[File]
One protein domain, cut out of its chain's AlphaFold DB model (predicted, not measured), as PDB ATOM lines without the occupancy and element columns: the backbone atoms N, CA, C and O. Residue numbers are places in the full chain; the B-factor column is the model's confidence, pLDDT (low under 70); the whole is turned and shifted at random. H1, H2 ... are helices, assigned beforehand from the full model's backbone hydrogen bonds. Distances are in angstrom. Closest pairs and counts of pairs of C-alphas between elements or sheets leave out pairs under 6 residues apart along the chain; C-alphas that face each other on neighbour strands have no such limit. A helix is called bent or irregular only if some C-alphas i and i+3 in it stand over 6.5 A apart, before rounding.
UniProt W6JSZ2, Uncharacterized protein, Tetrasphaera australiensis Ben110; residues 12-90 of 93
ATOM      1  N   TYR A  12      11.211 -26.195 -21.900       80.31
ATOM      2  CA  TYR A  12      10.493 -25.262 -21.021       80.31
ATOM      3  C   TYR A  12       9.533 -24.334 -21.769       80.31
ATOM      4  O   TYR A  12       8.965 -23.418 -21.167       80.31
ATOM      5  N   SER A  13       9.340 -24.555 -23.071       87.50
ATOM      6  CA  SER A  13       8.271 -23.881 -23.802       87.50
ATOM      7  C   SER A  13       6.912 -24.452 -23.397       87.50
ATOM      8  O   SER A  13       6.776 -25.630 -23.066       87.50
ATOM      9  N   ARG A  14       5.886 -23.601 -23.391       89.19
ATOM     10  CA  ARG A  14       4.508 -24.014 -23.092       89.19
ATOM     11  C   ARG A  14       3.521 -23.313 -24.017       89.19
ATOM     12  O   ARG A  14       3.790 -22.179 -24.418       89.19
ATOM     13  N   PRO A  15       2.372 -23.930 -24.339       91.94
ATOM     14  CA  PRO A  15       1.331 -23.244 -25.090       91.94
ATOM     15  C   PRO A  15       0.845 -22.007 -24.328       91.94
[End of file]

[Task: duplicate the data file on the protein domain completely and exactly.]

One protein domain, cut out of its chain's AlphaFold DB model (predicted, not measured), as PDB ATOM lines without the occupancy and element columns: the backbone atoms N, CA, C and O. Residue numbers are places in the full chain; the B-factor column is the model's confidence, pLDDT (low under 70); the whole is turned and shifted at random. H1, H2 ... are helices, assigned beforehand from the full model's backbone hydrogen bonds. Distances are in angstrom. Closest pairs and counts of pairs of C-alphas between elements or sheets leave out pairs under 6 residues apart along the chain; C-alphas that face each other on neighbour strands have no such limit. A helix is called bent or irregular only if some C-alphas i and i+3 in it stand over 6.5 A apart, before rounding.
UniProt W6JSZ2, Uncharacterized protein, Tetrasphaera australiensis Ben110; residues 12-90 of 93
ATOM      1  N   TYR A  12      11.211 -26.195 -21.900       80.31
ATOM      2  CA  TYR A  12      10.493 -25.262 -21.021       80.31
ATOM      3  C   TYR A  12       9.533 -24.334 -21.769       80.31
ATOM      4  O   TYR A  12       8.965 -23.418 -21.167       80.31
ATOM      5  N   SER A  13       9.340 -24.555 -23.071       87.50
ATOM      6  CA  SER A  13       8.271 -23.881 -23.802       87.50
ATOM      7  C   SER A  13       6.912 -24.452 -23.397       87.50
ATOM      8  O   SER A  13       6.776 -25.630 -23.066       87.50
ATOM      9  N   ARG A  14       5.886 -23.601 -23.391       89.19
ATOM     10  CA  ARG A  14       4.508 -24.014 -23.092       89.19
ATOM     11  C   ARG A  14       3.521 -23.313 -24.017       89.19
ATOM     12  O   ARG A  14       3.790 -22.179 -24.418       89.19
ATOM     13  N   PRO A  15       2.372 -23.930 -24.339       91.94
ATOM     14  CA  PRO A  15       1.331 -23.244 -25.090       91.94
ATOM     15  C   PRO A  15       0.845 -22.007 -24.328       91.94